Synaptics’ most important news is not a device

CES 2014: There were lots of devices but purchases take the day

Synaptics LogoSynaptics was showing off the goodies at CES but the impressive bits were not on display, they were organizational. Many of the prototype technologies the company has been talking about were in real PCs, but the new acquisition was the most important thing.

You might recall Forcepad, the pressure sensitive touchpad that Synaptics has been showing off for more than a year. It is now in a product, an HP notebook, and as you can see from the picture below it is upping the ante for absurdly large touchpads. That said it is an available, force sensitive absurdly large touchpad, is that any consolation?

Synaptics Forcepad in an HP craptop

The best part of any low-end HP notebook…

On a similar note you might recall the Thintouch keyboard from Synaptics briefings past, it is a nice feeling part that has both decent travel and a low Z-height. This is done mainly through angling the direction of travel and it works quite well. At CES, Synaptics threw another curve-ball at the technology with the hinged prototype below. When you shut the lid the keys recess to an almost flat surface so the clamshell can be that much thinner. It is a really slick idea.

Synaptics Thintouch keyboard with retracting keys

Thintouch gets thinner by sinking lower

If that isn’t enough there was another curve-ball in that demo because some of the keys are touch-sensitive. I know what you are thinking, “Synaptics does touch sensors?” but we can assure you they do. Some of the larger keys like space and backspace have embedded touch sensors for gesture recognition. The demo shown was Asian character inputs where you type in some letters and are offered a choice of characters similar to autocomplete. With touch sensitive keys, you can scroll over the space bar to select the character you want without taking your hands off the keyboard. It is a really good idea that has the potential to become the next scroll wheel.

The next two technologies are not new but are really impressive engineering feats using existing touch controllers and LG products. If you have an LG G2 like I do, you understand why the double-tap to wake the phone is a really good idea. LG keeps the touch panel alive all the time to make this feature work, but how they do it without sucking the battery dry in an hour or two is the impressive engineering feat.

Synaptics wouldn’t give away all of the goodies but it is their controller in the G2. The scan rate of the touch screen is lowered a lot to lessen power draw, and the rest is just good engineering. If my experiences with the phone are anything to go by, it works very well. The curved screen LG G Flex also debuted at CES, it is essentially a larger G2 with a curved screen that bends a little. It also has double-tap to wake like the G2. Think about how you would make a flexible, curved touch screen respond to correct touch inputs, then add in doing it at low power levels and you have a real engineering challenge. That said LG and Synaptics did it, it works, and they aren’t saying how.

Last up is probably the most important thing Synaptics has done in a long time, they bought a company called Validity. If you are not immediately familiar with Validity, they are one of two fingerprint reader makers. The other is AuthenTec, or at least was AuthenTec until Apple bought them about six months ago. That leaves one fingerprint reader maker out there, Validity, at least it left them out there until Synaptics bought them.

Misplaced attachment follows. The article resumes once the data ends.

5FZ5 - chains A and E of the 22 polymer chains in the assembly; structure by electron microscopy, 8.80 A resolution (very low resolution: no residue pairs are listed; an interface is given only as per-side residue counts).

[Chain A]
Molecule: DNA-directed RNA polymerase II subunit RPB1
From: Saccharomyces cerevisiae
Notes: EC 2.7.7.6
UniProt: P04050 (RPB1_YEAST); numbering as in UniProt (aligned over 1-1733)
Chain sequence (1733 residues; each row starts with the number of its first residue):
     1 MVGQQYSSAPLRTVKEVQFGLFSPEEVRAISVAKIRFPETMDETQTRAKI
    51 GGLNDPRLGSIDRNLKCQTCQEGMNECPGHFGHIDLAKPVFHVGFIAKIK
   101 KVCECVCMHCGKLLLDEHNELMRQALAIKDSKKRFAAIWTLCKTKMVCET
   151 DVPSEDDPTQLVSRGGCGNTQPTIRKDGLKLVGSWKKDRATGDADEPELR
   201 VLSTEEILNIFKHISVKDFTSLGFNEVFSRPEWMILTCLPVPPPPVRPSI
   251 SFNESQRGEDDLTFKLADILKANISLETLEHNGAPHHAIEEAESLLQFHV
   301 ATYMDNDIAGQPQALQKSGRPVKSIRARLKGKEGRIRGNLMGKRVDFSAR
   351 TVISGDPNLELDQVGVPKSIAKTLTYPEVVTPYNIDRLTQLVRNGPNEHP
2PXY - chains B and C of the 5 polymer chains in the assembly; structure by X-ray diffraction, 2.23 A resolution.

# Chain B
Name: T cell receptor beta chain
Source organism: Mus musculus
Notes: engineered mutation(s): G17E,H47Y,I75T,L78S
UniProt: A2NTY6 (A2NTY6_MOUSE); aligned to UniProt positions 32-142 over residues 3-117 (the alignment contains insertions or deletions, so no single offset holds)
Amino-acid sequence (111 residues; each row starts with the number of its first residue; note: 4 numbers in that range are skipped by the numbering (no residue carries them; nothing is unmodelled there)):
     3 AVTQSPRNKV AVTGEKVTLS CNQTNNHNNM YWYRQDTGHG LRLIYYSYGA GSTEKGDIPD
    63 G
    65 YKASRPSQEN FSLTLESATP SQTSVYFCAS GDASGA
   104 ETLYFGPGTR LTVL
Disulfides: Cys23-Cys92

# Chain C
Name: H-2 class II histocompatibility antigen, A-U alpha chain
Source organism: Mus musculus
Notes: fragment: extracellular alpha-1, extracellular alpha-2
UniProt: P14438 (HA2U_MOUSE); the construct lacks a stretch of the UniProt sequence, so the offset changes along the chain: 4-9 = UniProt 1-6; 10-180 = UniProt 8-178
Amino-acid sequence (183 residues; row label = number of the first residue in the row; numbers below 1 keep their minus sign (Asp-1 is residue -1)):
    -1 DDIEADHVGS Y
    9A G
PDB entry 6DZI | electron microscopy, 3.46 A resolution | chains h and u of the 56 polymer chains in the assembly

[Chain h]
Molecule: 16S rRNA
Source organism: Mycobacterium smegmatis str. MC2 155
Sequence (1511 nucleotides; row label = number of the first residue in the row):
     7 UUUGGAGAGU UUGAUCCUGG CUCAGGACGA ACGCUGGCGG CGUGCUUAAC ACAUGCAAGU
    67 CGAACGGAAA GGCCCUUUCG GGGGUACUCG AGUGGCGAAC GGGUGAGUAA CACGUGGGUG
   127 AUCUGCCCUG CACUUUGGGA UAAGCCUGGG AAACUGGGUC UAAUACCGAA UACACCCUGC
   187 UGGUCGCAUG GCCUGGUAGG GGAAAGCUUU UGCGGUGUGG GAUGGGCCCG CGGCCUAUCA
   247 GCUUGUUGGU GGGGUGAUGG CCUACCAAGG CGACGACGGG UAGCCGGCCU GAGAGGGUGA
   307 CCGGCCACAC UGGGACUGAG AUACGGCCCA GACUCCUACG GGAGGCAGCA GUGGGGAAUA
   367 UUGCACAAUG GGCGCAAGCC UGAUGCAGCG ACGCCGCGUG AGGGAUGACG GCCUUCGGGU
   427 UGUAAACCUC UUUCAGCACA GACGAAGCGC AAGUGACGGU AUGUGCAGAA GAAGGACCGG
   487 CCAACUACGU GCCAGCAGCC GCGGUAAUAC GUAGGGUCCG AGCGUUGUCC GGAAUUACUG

This leaves the market in a rather curious place, Apple is unlikely to get in to the standalone fingerprint reader market for devices that compete with theirs, so AuthenTec is effectively dead to the market. That leaves Validity/Synaptics as the sole remaining source for fingerprint readers and a lot of companies are becoming very interested in two factor authentication of late. Who can they turn to?

That is why the purchase of those little black strips beside your touchpad is a big deal, there is only one vendor that makes them. Now think of what happens if in a generation or two those readers work better with Synaptics touchpad controllers, or work with the Synaptics controller that you might be using anyway for other reasons. Do you use one controller for both or two? If you use a Synaptics one for your fingerprint capable device, does it make sense to re-engineer the whole device’s input mechanisms to save a few bucks on the non-fingerprint capable SKUs? Can you say Thinkpad?

In short at CES Synaptics delivered on the tech they have been touting for the last two years or so. One by one the demos become devices, then the devices become end-user products, and nothing as yet has disappeared from the roadmaps. That is a pretty good track record but it all pales beside the potential for Validity. With that company in the fold, Synaptics has the entire secure non-iThingy market to themselves and can leverage it extremely effectively. Not a bad place to be.S|A

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Charlie Demerjian

Roving engine of chaos and snide remarks at SemiAccurate
Charlie Demerjian is the founder of Stone Arch Networking Services and is a technology news site; addressing hardware design, software selection, customization, securing and maintenance, with over one million views per month. He is a technologist and analyst specializing in semiconductors, system and network architecture. As head writer of, he regularly advises writers, analysts, and industry executives on technical matters and long lead industry trends. Charlie is also available through Guidepoint and Mosaic. FullyAccurate